A special grand jury in Loudoun County, Virginia, said the superintendent of Loudoun County Public Schools (LCPS) lied about sexual assaults perpetrated on school grounds in 2021 and that school officials displayed a “stunning lack of openness” about the incidents, according to the special grand jury’s report released on Monday.
The 91-page report (pdf) is the result of an order issued by Virginia Gov. Glenn Youngkin last year requesting that Attorney General Jason Miyares conduct a full investigation into the school district following the two sexual assaults.
The first assault occurred on May 28, 2021, at Stone Bridge High School (SBHS) against a 15-year-old girl, according to the officials and the victim’s family, who said it happened in a girls’ bathroom by a boy who was wearing a skirt and who claimed to be “gender fluid.”
The second assault took place five months later on Oct. 6, 2021, at Broad Run High School (BRHS) by the same student, who had been transferred there. In that incident, the same boy forced a female student into an empty classroom, held her against his will, and touched her inappropriately.
In late October 2021, the 15-year-old boy was found guilty on counts of forcible sodomy and forcible fellatio for the first sexual assault. The following month he pleaded no contest to the charges for the second sexual assault. He was sentenced to probation at a residential treatment facility until his 18th birthday in June 2024.
The boy was originally ordered to register as a sex offender, but the judge reversed that decision.
In Monday’s report, the special grand jury, which was made up of randomly selected Loudoun County residents, stated that Loudoun County Schools Superintendent Scott Ziegler made a false statement about the first sexual assault during a school board meeting in June 2021.
Superintendent Ziegler Told ‘Bald-Faced Lie’
According to the report, a school board member asked the superintendent, “Do we have assaults in our bathrooms or in our locker rooms, regularly? I would hope not but I’d like clarification.”
The report states that the superintendent responded, saying he was unaware of “any record of assaults” occurring in the school bathrooms.
“The SBHS principal, who attended the Teams meeting with the superintendent the afternoon the SBHS sexual assault took place, testified the superintendent’s statement ‘is not true.’ Another witness testified the superintendent’s statement was a ‘bald-faced lie.’ We agree,” the report states.
The report also noted that SBHS Principal Tim Flynn failed to mention the first sexual assault in an email to the Stone Bridge High School community on the day it happened. The email was signed off by Ziegler, the report said.
Ziegler, the report notes, later stated that he had misunderstood the question from the board member and that he had interpreted it to be about whether the school had records of assaults occurring in restrooms involving transgender and gender-fluid students.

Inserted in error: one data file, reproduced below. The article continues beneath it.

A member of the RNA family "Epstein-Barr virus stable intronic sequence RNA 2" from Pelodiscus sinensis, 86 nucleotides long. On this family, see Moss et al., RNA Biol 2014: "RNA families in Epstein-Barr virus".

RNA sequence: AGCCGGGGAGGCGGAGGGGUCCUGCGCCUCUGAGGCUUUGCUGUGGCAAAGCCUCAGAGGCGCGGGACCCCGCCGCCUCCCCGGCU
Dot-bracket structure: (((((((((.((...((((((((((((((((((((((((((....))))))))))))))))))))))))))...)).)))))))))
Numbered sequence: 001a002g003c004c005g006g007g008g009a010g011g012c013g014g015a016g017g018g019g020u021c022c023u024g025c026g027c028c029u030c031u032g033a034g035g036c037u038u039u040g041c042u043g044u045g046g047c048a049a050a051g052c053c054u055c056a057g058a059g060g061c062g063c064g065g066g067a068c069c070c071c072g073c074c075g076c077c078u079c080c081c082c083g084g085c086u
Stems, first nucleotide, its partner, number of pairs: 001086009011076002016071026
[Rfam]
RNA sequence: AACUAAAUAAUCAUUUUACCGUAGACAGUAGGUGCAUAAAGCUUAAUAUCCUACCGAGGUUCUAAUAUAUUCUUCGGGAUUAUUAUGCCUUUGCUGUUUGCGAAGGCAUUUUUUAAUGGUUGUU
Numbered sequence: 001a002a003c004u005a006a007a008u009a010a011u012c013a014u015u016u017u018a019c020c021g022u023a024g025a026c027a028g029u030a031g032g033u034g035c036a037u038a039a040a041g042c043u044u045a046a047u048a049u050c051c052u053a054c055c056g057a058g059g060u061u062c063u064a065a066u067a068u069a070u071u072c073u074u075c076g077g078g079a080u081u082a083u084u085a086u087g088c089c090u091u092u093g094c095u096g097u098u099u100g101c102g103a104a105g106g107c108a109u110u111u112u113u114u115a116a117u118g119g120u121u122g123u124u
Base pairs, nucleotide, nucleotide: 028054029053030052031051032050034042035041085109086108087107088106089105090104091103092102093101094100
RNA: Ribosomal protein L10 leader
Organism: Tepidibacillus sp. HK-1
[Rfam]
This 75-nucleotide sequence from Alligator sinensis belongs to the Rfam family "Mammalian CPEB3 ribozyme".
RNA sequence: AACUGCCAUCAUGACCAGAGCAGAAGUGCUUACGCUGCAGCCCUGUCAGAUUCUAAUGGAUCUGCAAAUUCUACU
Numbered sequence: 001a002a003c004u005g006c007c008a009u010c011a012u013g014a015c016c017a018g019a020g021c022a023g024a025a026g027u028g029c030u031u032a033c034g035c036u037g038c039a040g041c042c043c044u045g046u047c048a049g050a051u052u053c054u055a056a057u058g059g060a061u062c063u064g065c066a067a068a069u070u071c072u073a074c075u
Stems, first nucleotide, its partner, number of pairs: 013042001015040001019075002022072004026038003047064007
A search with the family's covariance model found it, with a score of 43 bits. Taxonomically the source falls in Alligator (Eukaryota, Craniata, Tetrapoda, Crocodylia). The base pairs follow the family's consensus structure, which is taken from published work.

“There were several decision points for senior LCPS administrators, up to and including the superintendent, to be transparent and step in and alter the sequence of events leading up to the October 6, 2021, BRHS sexual assault,” the report notes. “They failed at every juncture.”
While the special grand jury stated that LCPS ultimately bears the brunt of the blame for the Oct. 6 incident and the transfer of the student from Stone Bridge to Broad Run, the report concluded that there was “not a coordinated cover-up between LCPS administrators and members.”
Instead, the special grand jury stressed that there was a “breakdown of communication between and amongst multiple parties,” including the Loudoun County Sheriff’s Office, the Court Services Unit, and the Loudoun County Commonwealth’s Attorney’s Office which led to the events.
‘No Evidence of Criminal Conduct’
“Indeed, except for the May 28, 2021 email from the superintendent, the [Loudoun County School Board], both as a body and its individual members, were deliberately deprived of information regarding these incidents until after the October 6, 2021, sexual assault—and even then they learned not from the superintendent’s office but instead from public reporting that the assailant was the same one from the May 28 incident,” the report stated.
Following Monday’s report, the Loudoun County School Board shared a statement saying it was pleased that the eight-month investigation had found “no evidence of criminal conduct on the part of anyone within LCPS, and not a single indictment was filed as a result of this lengthy process.”
The school board added that allegations that the school had covered up the sexual assaults on school grounds for political gain were unfounded.
“To the best of our knowledge, this allegation was not true, and, after conducting an eight-month investigative process, during which it had the ability to interview any LCPS employee, Board member, and any other individuals beyond the LCPS community it deemed relevant, and during which it had access to virtually any LCPS record that was not otherwise legally privileged, the Special Grand Jury neither cited any evidence to support this serious allegation nor made any such conclusion in its…
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